By J. Bradley
As I read the various feeds mourning David Bowie’s passing, I see Heroes, Low, Ziggy Stardust name checked as some of his best work. There is only one other person I’ve seen acknowledge David Bowie’s Outside in some capacity.
David Bowie’s Outside (the Ritual Art-Murder of Baby Grace Blue: A non-linear Gothic Drama Hyper-Cycle) was this concept album that focused on Nathan Adler (Art Crime detective) investigating the ritual murder and dismemberment of Baby Grace Blue.
Based on watching “The Heart’s Filthy Lesson” on MTV, I bought Outside with some of the money I got for Christmas of 1995. It was unlike anything that I ever heard at that point, this creation of a linked narrative through music. The critics had mixed feelings about Outside because of its weirdness, how few singles it produced, its eschewing of any kind of traditional pop sensibilities. You would have thought these critics would have known better to expect any kind of static musical identity from Bowie based on his previous identities.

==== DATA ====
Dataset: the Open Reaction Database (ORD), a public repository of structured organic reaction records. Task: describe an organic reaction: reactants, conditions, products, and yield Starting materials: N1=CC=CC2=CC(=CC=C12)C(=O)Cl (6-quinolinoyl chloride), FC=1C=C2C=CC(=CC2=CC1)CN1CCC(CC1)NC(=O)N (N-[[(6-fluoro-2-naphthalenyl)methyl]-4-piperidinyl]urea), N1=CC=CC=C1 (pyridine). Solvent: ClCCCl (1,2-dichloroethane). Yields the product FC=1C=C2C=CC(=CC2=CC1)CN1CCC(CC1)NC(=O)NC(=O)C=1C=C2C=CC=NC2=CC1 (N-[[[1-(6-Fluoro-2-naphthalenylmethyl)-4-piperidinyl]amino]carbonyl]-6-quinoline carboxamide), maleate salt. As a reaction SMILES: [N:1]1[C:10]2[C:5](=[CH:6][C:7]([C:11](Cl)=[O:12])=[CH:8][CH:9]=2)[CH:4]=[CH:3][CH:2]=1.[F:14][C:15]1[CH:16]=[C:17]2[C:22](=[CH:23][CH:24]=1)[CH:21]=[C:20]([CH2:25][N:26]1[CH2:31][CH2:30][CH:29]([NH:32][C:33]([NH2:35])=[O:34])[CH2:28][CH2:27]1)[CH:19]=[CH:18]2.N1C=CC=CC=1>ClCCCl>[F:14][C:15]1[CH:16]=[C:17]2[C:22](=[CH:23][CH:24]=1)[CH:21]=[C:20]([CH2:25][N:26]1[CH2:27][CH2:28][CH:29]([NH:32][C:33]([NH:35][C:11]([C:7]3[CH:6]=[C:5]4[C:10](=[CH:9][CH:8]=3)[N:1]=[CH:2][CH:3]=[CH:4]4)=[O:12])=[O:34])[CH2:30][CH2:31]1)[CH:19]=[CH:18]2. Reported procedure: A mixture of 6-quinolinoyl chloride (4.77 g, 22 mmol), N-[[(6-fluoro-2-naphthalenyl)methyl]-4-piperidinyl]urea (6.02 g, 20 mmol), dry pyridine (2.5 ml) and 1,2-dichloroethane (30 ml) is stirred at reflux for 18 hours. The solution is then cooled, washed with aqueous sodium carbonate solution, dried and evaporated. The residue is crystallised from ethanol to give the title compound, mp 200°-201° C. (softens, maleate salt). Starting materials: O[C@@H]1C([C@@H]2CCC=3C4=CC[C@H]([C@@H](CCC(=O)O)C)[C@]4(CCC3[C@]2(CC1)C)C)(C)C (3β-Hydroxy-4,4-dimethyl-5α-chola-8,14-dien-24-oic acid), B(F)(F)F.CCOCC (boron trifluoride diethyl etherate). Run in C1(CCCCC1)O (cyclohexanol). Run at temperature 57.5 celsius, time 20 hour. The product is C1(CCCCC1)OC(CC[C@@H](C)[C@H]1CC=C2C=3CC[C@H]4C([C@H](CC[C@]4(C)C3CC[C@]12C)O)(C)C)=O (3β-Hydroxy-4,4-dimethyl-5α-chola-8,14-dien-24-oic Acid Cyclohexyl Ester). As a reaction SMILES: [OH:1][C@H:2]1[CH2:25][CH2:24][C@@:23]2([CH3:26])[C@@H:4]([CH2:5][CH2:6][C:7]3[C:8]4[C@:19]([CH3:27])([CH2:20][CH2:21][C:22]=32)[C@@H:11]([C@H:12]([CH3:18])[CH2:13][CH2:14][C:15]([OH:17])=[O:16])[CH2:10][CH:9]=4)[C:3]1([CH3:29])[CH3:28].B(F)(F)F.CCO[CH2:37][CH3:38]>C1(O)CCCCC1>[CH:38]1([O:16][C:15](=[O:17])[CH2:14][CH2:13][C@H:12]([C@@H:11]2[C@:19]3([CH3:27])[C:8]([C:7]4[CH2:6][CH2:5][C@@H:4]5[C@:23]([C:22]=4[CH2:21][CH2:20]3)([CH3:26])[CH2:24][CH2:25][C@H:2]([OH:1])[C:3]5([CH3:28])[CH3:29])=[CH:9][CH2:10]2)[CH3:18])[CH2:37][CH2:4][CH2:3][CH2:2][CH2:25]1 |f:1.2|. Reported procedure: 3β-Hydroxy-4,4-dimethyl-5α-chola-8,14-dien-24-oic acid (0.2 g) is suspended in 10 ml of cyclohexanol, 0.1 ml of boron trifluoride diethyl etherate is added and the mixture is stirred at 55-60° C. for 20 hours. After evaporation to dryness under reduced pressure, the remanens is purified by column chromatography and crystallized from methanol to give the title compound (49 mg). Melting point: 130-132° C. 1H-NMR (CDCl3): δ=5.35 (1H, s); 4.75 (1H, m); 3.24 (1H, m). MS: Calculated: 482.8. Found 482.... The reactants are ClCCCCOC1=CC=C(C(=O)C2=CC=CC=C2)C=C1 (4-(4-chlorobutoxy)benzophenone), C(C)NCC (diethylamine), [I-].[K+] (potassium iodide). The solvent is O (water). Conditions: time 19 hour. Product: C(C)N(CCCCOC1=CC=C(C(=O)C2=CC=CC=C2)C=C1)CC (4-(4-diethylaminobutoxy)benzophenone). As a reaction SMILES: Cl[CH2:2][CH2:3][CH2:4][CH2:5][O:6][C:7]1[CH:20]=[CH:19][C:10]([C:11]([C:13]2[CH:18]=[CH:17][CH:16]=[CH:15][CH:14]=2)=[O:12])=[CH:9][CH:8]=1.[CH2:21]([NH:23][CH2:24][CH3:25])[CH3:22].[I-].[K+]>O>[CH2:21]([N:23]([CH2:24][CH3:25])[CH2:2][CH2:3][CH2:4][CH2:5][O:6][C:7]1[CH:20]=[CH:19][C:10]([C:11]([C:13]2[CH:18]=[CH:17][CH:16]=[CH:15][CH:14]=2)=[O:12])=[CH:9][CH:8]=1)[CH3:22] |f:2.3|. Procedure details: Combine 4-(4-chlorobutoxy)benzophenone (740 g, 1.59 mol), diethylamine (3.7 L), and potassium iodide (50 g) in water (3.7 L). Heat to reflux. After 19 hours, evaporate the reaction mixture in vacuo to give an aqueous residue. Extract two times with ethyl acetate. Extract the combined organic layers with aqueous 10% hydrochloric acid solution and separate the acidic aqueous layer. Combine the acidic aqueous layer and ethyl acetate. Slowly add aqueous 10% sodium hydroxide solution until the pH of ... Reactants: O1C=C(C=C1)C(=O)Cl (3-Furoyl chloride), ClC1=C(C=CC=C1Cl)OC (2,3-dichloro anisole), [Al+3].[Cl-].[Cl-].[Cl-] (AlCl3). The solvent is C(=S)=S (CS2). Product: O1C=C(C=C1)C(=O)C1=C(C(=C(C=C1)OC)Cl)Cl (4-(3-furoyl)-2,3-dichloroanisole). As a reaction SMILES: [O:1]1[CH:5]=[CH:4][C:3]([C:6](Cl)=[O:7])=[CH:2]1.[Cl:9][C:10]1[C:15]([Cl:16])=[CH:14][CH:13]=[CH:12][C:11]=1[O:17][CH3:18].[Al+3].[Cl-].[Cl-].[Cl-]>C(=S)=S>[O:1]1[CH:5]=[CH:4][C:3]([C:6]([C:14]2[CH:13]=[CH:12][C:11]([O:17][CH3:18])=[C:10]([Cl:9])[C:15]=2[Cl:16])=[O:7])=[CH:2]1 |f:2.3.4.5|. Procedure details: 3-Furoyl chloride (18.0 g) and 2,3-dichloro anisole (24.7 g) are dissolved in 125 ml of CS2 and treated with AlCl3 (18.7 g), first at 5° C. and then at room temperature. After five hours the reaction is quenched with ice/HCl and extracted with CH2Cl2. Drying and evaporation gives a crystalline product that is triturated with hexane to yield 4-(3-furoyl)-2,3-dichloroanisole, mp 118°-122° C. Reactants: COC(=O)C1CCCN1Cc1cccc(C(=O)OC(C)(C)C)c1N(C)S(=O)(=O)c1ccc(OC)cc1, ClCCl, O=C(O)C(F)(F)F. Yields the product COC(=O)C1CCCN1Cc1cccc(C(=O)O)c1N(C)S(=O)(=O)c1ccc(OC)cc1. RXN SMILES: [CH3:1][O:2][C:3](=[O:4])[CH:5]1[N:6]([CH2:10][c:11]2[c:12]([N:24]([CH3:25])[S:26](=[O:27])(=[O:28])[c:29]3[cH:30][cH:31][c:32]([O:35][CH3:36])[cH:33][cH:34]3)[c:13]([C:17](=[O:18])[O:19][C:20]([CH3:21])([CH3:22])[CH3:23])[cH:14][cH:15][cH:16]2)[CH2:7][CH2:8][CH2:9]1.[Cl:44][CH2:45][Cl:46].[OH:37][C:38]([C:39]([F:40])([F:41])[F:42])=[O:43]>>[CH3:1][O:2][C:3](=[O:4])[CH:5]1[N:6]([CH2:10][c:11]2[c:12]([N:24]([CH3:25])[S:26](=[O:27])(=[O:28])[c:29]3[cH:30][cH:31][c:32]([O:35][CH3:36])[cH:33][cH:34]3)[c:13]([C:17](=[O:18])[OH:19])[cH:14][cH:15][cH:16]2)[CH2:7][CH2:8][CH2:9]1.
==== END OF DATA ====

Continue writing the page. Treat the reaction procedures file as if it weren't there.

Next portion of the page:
I think the albums that commercially or critically failed are more important as markers in an musician’s career than those albums that are considered classic. To a casual listener, Outside was a failure. To someone who really had a feel for what David Bowie was doing throughout his career, Outside was just another skin he was trying on. He was always more interested in creating art that compelled him rather than what compelled us; I think every artist should treat what they create like that. It’s something that I keep in mind with everything that I write.
J. Bradley is a writer based out of Orlando, FL. He is the author of the graphic poetry collection, The Bones of Us (YesYes Books, 2014), with art by Adam Scott Mazer, and the forthcoming collection The Adventures of Jesus Christ, Boy Detective (Pelekinesis, 2016). His chapbook, Neil, won Five [Quarterly]'s 2015 e-Chapbook Contest for Fiction. J. Bradley runs the Central Florida-based reading series/chapbook publisher There Will Be Words and lives at iheartfailure.net.